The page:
CEQA documentation is considered and a determination is made by the UC decision maker most typically in concert with and support of UC design approval; a CEQA determination is never made on its own. CEQA requires that documentation of the potential environmental effects of a project be considered by the project decision maker at the time an “irrevocable commitment” to the project is made. Within the UC system, the DESIGN approval has been determined to be the “irrevocable commitment” to the project; the BUDGET approval is never considered to be the irrevocable commitment.
CEQA requires that the environmental impacts be considered at the point in a project’s development when there is adequate project description information to analyze, but it is still early enough that changes can be made to the project to reduce environmental impacts. This point is generally considered to be around the completion of the schematic design phase, following which Design Approval occurs for most projects. If a project is of a type that does not require Regental, Administrative (i.e., Presidential), or perhaps even campus Design Review Committee approval, the CEQA action still must support a design-related approval action. In this case the campus may have the CEQA action support approval/acceptance of the project’s schematic design. When in doubt, call CRM—early! [See also Q6]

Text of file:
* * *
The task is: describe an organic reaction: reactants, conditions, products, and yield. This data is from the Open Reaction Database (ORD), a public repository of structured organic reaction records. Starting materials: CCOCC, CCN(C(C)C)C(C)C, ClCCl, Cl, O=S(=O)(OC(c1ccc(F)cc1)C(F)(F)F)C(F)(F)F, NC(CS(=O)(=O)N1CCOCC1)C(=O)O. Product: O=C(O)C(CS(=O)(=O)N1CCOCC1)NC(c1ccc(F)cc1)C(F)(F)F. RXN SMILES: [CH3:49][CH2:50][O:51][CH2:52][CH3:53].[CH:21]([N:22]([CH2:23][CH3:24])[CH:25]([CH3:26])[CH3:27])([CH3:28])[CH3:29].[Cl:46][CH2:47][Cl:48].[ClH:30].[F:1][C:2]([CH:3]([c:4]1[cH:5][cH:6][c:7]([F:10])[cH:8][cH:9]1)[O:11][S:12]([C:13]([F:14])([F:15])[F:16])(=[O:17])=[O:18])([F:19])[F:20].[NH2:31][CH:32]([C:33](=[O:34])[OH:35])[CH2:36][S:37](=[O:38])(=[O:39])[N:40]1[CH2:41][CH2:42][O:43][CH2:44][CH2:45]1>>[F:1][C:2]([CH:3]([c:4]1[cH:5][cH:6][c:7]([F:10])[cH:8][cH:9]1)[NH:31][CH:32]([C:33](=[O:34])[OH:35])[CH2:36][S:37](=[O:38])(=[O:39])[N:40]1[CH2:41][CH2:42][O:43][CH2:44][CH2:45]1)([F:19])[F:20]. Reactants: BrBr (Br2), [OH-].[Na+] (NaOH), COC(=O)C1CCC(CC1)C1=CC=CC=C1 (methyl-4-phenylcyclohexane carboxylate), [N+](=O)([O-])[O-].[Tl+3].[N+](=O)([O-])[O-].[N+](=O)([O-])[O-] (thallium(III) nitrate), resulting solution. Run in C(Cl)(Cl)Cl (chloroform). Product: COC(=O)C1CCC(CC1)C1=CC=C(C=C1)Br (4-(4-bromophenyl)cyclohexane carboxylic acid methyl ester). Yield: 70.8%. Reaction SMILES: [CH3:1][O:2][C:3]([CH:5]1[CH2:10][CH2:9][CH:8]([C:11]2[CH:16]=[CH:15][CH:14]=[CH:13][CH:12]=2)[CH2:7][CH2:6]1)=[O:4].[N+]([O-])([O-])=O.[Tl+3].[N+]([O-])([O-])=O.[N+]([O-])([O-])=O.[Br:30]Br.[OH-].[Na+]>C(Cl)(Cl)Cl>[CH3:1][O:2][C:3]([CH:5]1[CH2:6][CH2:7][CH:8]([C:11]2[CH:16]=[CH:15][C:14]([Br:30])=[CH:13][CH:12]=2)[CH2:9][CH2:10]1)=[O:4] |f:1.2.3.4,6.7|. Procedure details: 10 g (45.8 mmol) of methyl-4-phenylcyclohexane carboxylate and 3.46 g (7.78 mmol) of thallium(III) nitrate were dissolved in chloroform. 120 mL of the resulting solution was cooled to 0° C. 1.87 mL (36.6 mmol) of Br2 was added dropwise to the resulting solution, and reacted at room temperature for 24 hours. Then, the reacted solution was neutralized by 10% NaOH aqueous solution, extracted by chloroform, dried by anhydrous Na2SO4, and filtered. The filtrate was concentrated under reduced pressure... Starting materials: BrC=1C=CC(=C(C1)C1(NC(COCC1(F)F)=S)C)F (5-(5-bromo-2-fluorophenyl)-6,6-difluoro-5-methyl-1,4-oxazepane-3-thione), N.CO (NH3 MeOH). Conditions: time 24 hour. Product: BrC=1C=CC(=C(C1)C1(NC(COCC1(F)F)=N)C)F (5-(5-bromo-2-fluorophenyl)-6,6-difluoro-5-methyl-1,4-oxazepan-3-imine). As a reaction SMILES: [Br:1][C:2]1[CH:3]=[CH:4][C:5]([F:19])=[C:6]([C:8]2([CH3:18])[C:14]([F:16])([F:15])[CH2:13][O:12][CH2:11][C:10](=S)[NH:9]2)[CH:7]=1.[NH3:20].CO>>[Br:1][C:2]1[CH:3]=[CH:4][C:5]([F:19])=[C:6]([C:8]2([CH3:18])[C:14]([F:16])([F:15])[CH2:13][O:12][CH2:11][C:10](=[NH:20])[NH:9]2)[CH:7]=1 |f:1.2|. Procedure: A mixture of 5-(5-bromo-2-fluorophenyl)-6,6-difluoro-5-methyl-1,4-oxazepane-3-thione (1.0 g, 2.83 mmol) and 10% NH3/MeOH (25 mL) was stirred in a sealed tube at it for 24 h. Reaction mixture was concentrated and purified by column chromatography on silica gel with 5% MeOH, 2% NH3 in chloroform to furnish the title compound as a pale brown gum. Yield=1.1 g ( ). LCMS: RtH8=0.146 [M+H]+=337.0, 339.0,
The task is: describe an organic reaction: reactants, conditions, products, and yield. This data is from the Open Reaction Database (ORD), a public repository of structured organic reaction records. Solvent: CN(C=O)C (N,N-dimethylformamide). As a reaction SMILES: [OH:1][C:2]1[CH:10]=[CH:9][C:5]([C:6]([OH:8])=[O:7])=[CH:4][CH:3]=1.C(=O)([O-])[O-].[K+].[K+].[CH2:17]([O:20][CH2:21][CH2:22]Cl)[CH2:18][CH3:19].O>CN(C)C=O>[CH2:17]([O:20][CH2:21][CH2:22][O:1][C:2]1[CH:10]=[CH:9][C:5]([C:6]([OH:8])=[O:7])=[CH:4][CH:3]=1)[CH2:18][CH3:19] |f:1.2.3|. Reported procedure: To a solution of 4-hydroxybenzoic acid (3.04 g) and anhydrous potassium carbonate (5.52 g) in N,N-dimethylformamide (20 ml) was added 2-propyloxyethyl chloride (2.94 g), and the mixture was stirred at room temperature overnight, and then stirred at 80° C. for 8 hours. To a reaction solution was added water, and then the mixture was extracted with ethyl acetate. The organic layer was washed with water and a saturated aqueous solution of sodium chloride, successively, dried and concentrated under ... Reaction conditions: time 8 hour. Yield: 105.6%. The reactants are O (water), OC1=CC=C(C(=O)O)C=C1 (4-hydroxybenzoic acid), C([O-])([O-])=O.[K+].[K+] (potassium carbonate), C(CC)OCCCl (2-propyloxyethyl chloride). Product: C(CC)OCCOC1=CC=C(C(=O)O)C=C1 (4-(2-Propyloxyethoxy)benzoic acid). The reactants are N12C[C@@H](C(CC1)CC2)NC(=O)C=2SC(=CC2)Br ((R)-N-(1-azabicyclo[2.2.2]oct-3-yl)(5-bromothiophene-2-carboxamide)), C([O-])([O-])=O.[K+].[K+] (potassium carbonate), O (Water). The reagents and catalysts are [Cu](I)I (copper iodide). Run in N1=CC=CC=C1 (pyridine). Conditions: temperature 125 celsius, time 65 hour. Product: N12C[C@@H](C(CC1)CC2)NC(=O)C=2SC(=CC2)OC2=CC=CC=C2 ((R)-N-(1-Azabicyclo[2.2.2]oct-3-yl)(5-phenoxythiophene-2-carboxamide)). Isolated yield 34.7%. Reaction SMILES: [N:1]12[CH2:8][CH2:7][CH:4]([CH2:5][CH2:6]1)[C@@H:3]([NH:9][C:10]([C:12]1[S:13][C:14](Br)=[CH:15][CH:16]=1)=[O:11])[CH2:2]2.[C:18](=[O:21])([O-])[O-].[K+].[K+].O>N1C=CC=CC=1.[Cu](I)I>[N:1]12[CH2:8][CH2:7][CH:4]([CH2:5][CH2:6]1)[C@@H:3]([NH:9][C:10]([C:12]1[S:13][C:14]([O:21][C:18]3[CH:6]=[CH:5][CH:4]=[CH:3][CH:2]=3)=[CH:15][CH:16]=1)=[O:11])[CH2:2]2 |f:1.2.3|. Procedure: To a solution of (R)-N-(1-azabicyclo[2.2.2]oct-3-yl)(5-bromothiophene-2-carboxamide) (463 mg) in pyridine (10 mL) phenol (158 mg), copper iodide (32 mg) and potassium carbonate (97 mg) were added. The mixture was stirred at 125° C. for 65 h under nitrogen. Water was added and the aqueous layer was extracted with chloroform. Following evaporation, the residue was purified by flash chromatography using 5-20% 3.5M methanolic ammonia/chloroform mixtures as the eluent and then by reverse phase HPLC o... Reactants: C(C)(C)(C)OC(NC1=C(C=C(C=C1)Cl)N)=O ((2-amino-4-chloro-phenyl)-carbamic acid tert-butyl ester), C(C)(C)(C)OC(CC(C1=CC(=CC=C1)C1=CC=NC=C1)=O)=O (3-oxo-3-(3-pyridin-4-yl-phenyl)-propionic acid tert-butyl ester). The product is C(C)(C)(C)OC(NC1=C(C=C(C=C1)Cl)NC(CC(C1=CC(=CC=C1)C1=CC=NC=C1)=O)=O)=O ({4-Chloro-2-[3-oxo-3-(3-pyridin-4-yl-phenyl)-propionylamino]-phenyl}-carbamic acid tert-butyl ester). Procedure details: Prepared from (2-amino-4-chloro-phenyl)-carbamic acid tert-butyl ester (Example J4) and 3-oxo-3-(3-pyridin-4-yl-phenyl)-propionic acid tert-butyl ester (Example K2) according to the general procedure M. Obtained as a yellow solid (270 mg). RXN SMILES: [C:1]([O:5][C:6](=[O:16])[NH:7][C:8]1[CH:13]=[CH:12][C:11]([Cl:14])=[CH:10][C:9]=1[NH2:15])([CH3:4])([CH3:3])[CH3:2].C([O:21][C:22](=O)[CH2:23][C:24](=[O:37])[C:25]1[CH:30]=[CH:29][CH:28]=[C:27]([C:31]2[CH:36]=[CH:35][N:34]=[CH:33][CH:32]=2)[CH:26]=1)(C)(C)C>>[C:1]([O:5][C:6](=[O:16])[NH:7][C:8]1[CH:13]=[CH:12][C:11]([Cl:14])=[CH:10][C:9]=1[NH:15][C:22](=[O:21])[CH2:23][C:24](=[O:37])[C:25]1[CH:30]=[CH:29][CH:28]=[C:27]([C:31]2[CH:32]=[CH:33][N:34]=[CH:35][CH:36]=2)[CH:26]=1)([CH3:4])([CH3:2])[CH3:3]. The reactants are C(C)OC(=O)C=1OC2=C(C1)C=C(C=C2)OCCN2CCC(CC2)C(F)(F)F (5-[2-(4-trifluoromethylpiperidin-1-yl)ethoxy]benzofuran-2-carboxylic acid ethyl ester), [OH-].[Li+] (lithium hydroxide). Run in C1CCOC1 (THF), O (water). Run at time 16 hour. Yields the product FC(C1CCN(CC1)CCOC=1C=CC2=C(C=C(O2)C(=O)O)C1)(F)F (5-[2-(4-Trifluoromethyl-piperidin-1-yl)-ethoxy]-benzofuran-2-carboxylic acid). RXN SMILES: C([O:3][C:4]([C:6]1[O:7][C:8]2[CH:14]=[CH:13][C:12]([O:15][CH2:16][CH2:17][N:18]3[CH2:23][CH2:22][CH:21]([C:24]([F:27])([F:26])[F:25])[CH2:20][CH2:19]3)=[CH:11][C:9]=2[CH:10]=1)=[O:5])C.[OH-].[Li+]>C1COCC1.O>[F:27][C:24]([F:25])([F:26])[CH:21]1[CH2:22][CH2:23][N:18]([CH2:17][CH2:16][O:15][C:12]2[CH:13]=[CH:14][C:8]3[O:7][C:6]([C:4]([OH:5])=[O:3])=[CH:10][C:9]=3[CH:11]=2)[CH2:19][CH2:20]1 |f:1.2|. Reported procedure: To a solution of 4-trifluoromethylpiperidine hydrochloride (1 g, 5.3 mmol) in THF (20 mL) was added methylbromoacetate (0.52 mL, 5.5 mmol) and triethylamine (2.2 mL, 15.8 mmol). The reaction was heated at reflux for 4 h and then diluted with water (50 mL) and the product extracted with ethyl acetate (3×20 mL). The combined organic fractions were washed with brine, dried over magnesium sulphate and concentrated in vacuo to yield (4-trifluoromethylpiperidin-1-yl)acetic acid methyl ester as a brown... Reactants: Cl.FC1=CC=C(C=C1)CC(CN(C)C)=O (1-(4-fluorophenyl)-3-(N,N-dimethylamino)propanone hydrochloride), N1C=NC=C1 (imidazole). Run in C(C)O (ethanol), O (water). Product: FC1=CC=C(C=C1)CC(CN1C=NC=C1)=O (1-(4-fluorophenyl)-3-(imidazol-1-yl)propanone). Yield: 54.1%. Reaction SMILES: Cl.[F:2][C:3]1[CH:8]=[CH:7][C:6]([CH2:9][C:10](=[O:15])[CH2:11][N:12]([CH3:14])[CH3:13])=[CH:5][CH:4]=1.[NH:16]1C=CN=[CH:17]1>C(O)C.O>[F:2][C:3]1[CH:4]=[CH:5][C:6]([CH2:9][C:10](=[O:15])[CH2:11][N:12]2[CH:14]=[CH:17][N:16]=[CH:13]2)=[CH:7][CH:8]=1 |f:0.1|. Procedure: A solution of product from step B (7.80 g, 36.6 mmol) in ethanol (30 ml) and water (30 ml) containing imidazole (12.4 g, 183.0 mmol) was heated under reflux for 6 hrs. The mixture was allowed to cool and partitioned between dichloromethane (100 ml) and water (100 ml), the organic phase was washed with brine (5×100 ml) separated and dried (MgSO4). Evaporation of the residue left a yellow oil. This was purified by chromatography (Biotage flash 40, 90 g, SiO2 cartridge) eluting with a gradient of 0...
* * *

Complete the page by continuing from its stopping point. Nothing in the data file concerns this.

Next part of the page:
Will the CEQA process delay my project/transaction?
Not if you plan ahead. The first thing to do is to identify which decision is the “irrevocable commitment” to the project. Consult with the campus environmental planner and Capital Resources Management (CRM) at UCOP.
Start early. CEQA requires that the environmental impacts be considered at the point in a project’s development when there is adequate project description information to analyze, but still early enough that changes can be made to the project to reduce environmental impacts.
Within the UC system, the DESIGN approval has been determined to be the “irrevocable commitment” to the project. Budget approval is never the project’s CEQA decision point even if, as is often the case, design approval is done at the same time. If a project does not require Regental design approval, per Standing Orders Regents’ Policy 8102, or Delegation of Authority 2575 (DA2575) the design approval is delegated to either the President or Chancellor, who is then responsible for reviewing and considering the CEQA documents at the time of his or her decision [See Q5].